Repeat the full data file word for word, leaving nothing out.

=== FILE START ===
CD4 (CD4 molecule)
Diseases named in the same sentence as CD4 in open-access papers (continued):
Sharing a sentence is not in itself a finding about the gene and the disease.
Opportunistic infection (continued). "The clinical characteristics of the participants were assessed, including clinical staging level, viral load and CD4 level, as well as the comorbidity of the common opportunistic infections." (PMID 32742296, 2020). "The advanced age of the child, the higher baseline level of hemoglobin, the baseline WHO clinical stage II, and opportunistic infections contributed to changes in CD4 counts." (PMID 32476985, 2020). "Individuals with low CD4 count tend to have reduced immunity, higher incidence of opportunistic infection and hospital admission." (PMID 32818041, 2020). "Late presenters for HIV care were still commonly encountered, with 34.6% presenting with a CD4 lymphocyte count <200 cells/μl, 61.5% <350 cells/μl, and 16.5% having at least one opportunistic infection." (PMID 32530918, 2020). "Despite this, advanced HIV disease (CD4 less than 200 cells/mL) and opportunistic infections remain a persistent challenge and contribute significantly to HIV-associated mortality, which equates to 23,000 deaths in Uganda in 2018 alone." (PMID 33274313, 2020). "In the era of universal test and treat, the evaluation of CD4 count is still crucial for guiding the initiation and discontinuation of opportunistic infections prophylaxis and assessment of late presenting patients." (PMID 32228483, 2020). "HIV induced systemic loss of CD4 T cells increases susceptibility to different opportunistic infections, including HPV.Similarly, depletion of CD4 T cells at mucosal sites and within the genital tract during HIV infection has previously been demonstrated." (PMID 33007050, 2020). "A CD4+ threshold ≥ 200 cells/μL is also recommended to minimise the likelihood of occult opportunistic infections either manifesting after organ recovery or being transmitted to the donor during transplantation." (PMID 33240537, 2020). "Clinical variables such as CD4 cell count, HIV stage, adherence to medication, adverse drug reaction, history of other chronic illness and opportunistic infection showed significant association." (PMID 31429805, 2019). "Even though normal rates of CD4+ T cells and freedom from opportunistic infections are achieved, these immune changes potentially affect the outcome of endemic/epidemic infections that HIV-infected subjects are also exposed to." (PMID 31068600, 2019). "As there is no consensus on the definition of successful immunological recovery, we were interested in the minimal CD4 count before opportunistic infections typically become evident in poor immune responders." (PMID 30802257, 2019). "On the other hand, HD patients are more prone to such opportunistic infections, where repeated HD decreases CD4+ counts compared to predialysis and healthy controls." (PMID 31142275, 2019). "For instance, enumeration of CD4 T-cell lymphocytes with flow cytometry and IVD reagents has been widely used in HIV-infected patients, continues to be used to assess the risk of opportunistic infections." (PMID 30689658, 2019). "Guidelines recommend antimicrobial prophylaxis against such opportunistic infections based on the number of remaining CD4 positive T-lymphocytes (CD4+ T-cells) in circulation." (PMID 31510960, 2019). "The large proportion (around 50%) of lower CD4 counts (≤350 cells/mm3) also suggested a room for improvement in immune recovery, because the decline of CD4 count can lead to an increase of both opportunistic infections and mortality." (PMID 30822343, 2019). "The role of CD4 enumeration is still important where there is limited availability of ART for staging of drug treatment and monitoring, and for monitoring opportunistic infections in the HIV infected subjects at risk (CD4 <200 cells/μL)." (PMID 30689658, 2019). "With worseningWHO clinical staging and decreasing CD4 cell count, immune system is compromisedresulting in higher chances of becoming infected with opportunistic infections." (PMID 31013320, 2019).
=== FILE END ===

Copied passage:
CD4 (CD4 molecule)
Diseases named in the same sentence as CD4 in open-access papers (continued):
Sharing a sentence is not in itself a finding about the gene and the disease.
Opportunistic infection (continued). "The clinical characteristics of the participants were assessed, including clinical staging level, viral load and CD4 level, as well as the comorbidity of the common opportunistic infections." (PMID 32742296, 2020). "The advanced age of the child, the higher baseline level of hemoglobin, the baseline WHO clinical stage II, and opportunistic infections contributed to changes in CD4 counts." (PMID 32476985, 2020). "Individuals with low CD4 count tend to have reduced immunity, higher incidence of opportunistic infection and hospital admission." (PMID 32818041, 2020). "Late presenters for HIV care were still commonly encountered, with 34.6% presenting with a CD4 lymphocyte count <200 cells/μl, 61.5% <350 cells/μl, and 16.5% having at least one opportunistic infection." (PMID 32530918, 2020). "Despite this, advanced HIV disease (CD4 less than 200 cells/mL) and opportunistic infections remain a persistent challenge and contribute significantly to HIV-associated mortality, which equates to 23,000 deaths in Uganda in 2018 alone." (PMID 33274313, 2020). "In the era of universal test and treat, the evaluation of CD4 count is still crucial for guiding the initiation and discontinuation of opportunistic infections prophylaxis and assessment of late presenting patients." (PMID 32228483, 2020). "HIV induced systemic loss of CD4 T cells increases susceptibility to different opportunistic infections, including HPV.Similarly, depletion of CD4 T cells at mucosal sites and within the genital tract during HIV infection has previously been demonstrated." (PMID 33007050, 2020). "A CD4+ threshold ≥ 200 cells/μL is also recommended to minimise the likelihood of occult opportunistic infections either manifesting after organ recovery or being transmitted to the donor during transplantation." (PMID 33240537, 2020). "Clinical variables such as CD4 cell count, HIV stage, adherence to medication, adverse drug reaction, history of other chronic illness and opportunistic infection showed significant association." (PMID 31429805, 2019). "Even though normal rates of CD4+ T cells and freedom from opportunistic infections are achieved, these immune changes potentially affect the outcome of endemic/epidemic infections that HIV-infected subjects are also exposed to." (PMID 31068600, 2019). "As there is no consensus on the definition of successful immunological recovery, we were interested in the minimal CD4 count before opportunistic infections typically become evident in poor immune responders." (PMID 30802257, 2019). "On the other hand, HD patients are more prone to such opportunistic infections, where repeated HD decreases CD4+ counts compared to predialysis and healthy controls." (PMID 31142275, 2019). "For instance, enumeration of CD4 T-cell lymphocytes with flow cytometry and IVD reagents has been widely used in HIV-infected patients, continues to be used to assess the risk of opportunistic infections." (PMID 30689658, 2019). "Guidelines recommend antimicrobial prophylaxis against such opportunistic infections based on the number of remaining CD4 positive T-lymphocytes (CD4+ T-cells) in circulation." (PMID 31510960, 2019). "The large proportion (around 50%) of lower CD4 counts (≤350 cells/mm3) also suggested a room for improvement in immune recovery, because the decline of CD4 count can lead to an increase of both opportunistic infections and mortality." (PMID 30822343, 2019). "The role of CD4 enumeration is still important where there is limited availability of ART for staging of drug treatment and monitoring, and for monitoring opportunistic infections in the HIV infected subjects at risk (CD4 <200 cells/μL)." (PMID 30689658, 2019). "With worseningWHO clinical staging and decreasing CD4 cell count, immune system is compromisedresulting in higher chances of becoming infected with opportunistic infections." (PMID 31013320, 2019).